8. “I sure would like to find other Google Reader users who share items similar to the ones I share with people. I’d love to combine those two feeds…”
    Robert, I switched to Google Reader after you raved about it during the blogger dinner in Chicago before the Ragan Conference.

    I’m also sharing my link blog at http://www.google.ca/reader/shared/05679297470062861004. Please feel free to take a look at it and use it, if it meets your purpose.

  9. Surely someone can write a script where we all can submit our Google shared feeds list/rss feed and then use that data to come up with a functional Digg/Reddit prototype?

    Until Google does the same of course…

  10. Surely someone can write a script where we all can submit our Google shared feeds list/rss feed and then use that data to come up with a functional Digg/Reddit prototype?

    Until Google does the same of course…

  11. I was already sold on Google Reader when I accessed it through my Blackberry. Then I was overwhelmed. Read in Blackberry and instantly updated on the web version. But the key is that the BB version is customised by Google with things like “keep unread”.
    Re the Digg thing … the “share this” function has exponential possibilities. You have to try it, live with it to see that.

  12. I was already sold on Google Reader when I accessed it through my Blackberry. Then I was overwhelmed. Read in Blackberry and instantly updated on the web version. But the key is that the BB version is customised by Google with things like “keep unread”.
    Re the Digg thing … the “share this” function has exponential possibilities. You have to try it, live with it to see that.

  13. Robert, that commenter in Steve’s blog would be me :-)

    I’m not wondering *how* Google is going to dominate the news aggregator business.

    I’m saying that for something like Google Reader to put down a site like Digg it would first have to dominate the news aggregator space, because as long as there are masses of people who don’t use that reader/service, they will resort to other services that give them what Digg dives them today, without giving up their own news reader. And it certainly doesn’t take just a few thousand people to take over that space.

    You only need a few thousand people to get a social thing going, but you certainly need a lot more to turn it into the “next Digg” or whatever IMHO.

  14. Robert, that commenter in Steve’s blog would be me :-)

    I’m not wondering *how* Google is going to dominate the news aggregator business.

    I’m saying that for something like Google Reader to put down a site like Digg it would first have to dominate the news aggregator space, because as long as there are masses of people who don’t use that reader/service, they will resort to other services that give them what Digg dives them today, without giving up their own news reader. And it certainly doesn’t take just a few thousand people to take over that space.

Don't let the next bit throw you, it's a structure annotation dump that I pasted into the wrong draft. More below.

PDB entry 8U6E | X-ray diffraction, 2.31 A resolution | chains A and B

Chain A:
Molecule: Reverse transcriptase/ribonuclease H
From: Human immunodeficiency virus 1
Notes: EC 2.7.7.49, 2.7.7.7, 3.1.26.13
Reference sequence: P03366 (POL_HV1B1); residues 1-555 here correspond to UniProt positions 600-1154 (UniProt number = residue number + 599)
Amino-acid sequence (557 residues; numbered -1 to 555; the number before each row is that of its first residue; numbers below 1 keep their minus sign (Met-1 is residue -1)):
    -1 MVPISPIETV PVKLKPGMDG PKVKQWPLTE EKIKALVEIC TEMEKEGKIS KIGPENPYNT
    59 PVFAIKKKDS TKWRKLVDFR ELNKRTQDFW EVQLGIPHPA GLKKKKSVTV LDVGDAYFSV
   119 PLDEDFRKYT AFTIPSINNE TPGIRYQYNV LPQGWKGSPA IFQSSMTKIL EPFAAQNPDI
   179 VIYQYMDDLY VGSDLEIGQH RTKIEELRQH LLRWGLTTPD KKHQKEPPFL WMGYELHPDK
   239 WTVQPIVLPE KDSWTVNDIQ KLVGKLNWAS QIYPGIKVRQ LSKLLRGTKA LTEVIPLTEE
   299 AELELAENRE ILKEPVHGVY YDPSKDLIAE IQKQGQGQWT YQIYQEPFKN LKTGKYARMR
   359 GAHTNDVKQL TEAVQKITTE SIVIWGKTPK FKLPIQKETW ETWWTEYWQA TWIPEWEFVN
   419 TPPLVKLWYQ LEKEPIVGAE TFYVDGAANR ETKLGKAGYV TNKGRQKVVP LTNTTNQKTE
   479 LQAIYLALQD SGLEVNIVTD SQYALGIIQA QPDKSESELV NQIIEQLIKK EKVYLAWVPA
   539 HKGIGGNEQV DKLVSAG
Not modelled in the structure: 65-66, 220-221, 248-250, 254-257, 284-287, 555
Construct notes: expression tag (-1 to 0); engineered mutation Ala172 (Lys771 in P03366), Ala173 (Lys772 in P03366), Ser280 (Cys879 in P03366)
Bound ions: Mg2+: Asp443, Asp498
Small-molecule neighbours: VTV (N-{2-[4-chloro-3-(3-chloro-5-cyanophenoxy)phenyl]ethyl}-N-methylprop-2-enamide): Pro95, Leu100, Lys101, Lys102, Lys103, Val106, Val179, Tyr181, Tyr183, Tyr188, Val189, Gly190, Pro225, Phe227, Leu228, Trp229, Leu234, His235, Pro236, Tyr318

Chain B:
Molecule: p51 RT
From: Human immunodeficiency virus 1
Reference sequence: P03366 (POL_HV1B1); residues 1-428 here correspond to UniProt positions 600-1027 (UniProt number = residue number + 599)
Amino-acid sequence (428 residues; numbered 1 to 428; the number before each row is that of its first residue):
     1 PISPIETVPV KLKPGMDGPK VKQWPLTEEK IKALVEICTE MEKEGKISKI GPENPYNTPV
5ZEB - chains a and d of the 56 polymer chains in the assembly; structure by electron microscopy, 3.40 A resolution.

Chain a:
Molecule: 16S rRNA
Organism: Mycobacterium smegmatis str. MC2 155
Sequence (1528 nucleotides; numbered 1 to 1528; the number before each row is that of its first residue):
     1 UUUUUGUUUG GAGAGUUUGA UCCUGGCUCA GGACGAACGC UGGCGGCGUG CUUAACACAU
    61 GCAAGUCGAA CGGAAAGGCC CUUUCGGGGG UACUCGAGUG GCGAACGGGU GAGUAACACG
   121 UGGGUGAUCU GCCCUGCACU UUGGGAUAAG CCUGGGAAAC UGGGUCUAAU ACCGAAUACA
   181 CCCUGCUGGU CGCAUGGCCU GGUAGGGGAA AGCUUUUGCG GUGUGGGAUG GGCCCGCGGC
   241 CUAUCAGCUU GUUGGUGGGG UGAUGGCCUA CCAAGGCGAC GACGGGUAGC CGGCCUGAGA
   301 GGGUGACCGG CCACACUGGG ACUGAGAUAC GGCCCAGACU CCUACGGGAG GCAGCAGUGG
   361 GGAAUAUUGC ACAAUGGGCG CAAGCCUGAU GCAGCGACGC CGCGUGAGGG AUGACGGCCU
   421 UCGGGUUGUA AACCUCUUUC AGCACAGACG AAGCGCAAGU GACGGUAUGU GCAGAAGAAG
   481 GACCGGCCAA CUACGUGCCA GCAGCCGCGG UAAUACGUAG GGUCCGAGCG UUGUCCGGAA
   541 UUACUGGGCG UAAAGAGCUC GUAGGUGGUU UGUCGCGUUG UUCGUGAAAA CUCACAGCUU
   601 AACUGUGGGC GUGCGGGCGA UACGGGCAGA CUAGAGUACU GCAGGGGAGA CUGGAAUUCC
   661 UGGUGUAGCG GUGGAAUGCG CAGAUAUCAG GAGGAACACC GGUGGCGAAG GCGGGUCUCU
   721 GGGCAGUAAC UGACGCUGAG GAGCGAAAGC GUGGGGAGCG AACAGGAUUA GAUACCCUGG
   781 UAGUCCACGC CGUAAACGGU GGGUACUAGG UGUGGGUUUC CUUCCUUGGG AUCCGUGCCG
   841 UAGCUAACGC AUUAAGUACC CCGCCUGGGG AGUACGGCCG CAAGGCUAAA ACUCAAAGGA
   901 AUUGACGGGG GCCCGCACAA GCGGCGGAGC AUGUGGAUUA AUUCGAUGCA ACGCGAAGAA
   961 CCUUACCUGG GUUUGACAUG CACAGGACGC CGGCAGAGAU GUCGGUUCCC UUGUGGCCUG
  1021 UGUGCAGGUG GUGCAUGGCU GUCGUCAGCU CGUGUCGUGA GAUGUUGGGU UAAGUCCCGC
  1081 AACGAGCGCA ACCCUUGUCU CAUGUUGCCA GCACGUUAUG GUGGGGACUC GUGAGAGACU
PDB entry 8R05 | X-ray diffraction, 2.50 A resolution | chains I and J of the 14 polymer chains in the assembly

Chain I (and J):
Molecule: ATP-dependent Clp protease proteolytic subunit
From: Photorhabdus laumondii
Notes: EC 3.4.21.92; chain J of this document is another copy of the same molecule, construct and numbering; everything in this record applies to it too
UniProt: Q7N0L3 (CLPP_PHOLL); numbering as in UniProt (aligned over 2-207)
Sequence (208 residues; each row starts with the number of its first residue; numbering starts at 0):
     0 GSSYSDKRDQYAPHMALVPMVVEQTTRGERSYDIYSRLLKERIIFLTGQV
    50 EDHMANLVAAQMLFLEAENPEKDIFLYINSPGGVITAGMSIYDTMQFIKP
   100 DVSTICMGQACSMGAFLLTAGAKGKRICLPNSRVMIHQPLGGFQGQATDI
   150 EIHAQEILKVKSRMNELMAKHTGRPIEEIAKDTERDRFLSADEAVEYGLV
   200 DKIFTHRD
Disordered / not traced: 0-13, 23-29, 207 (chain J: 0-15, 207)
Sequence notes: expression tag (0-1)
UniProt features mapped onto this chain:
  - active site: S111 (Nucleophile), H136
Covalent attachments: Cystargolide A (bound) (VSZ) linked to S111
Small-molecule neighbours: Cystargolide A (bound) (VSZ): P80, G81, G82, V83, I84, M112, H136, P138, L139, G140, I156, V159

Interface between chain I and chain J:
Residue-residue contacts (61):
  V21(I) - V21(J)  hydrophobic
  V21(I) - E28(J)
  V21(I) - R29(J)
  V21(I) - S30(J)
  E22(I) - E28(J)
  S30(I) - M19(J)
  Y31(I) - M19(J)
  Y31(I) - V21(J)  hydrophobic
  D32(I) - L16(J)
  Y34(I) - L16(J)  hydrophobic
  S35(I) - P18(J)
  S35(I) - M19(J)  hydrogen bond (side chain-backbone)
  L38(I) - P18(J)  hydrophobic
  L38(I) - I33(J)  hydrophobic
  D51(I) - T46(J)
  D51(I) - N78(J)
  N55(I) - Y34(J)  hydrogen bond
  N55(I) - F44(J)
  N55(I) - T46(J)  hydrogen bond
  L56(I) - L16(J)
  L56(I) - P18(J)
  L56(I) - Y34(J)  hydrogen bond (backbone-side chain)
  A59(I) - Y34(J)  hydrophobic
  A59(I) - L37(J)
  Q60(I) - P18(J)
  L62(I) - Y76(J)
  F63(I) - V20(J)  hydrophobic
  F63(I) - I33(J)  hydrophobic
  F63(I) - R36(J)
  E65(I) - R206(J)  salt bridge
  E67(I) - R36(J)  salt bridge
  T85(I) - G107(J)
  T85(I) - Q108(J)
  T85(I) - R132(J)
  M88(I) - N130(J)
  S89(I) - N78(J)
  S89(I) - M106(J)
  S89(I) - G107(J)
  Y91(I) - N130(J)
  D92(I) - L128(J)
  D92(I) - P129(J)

You only need a few thousand people to get a social thing going, but you certainly need a lot more to turn it into the “next Digg” or whatever IMHO.

  15. If Google would really start to look at their reader stats they could use that to help search blogs/everything better. The the more people who subscribe to your blog and who actually click links on your blog, the more useful your posts are and links probably are. If Google started to give different weighting to these referring links based upon actual human click throughs they could tell what was a good link and what was a bad link ( Wizard of Oz flashback ) even more accurately. Its basically a way for Google to validate their index using real live humans.
    -d

  16. If Google would really start to look at their reader stats they could use that to help search blogs/everything better. The the more people who subscribe to your blog and who actually click links on your blog, the more useful your posts are and links probably are. If Google started to give different weighting to these referring links based upon actual human click throughs they could tell what was a good link and what was a bad link ( Wizard of Oz flashback ) even more accurately. Its basically a way for Google to validate their index using real live humans.
    -d